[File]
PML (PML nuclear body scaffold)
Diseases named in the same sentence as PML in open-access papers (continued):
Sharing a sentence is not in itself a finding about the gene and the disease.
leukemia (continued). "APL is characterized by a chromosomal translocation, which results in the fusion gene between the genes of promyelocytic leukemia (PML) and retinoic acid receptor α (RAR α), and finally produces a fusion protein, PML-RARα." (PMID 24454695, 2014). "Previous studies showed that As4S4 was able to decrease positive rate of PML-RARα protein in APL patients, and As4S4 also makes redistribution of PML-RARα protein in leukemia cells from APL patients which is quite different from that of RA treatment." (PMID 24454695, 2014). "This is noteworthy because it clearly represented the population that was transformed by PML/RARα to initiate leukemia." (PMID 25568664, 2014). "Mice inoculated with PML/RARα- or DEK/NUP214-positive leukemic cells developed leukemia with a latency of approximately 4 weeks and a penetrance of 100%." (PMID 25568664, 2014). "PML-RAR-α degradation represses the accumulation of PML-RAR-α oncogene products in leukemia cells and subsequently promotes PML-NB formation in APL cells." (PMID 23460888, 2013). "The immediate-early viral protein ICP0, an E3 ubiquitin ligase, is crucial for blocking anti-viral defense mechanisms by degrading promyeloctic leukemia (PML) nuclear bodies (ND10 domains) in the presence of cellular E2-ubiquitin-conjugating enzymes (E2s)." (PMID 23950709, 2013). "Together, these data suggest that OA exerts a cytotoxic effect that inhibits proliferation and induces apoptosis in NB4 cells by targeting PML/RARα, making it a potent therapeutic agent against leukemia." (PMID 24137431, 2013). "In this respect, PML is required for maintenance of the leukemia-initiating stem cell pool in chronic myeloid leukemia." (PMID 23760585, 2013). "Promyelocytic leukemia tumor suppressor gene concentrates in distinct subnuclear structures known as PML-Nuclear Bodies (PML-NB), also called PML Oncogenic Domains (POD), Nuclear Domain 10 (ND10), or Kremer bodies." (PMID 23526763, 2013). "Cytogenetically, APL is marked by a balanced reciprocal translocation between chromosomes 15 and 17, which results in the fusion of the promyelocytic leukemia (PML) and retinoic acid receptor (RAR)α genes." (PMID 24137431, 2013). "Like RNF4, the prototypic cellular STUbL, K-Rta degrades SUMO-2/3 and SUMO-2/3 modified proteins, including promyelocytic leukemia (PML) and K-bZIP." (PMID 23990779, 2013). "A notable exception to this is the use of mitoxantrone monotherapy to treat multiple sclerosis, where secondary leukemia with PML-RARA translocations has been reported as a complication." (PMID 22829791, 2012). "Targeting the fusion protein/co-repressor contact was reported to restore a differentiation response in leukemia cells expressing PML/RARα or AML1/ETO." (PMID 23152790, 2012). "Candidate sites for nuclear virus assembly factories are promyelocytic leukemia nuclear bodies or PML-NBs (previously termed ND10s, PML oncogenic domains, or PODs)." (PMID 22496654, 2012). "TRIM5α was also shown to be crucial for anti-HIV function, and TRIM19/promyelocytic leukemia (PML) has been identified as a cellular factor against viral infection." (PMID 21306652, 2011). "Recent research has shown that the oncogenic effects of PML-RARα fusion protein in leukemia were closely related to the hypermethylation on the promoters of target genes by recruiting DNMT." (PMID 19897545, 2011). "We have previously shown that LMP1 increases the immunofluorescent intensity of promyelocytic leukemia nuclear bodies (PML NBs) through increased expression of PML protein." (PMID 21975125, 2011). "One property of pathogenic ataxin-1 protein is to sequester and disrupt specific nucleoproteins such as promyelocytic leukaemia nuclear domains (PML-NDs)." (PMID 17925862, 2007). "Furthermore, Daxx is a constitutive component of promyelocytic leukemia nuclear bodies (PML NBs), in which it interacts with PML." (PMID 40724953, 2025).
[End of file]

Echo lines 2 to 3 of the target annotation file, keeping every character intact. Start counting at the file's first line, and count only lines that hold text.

Diseases named in the same sentence as PML in open-access papers (continued):
Sharing a sentence is not in itself a finding about the gene and the disease.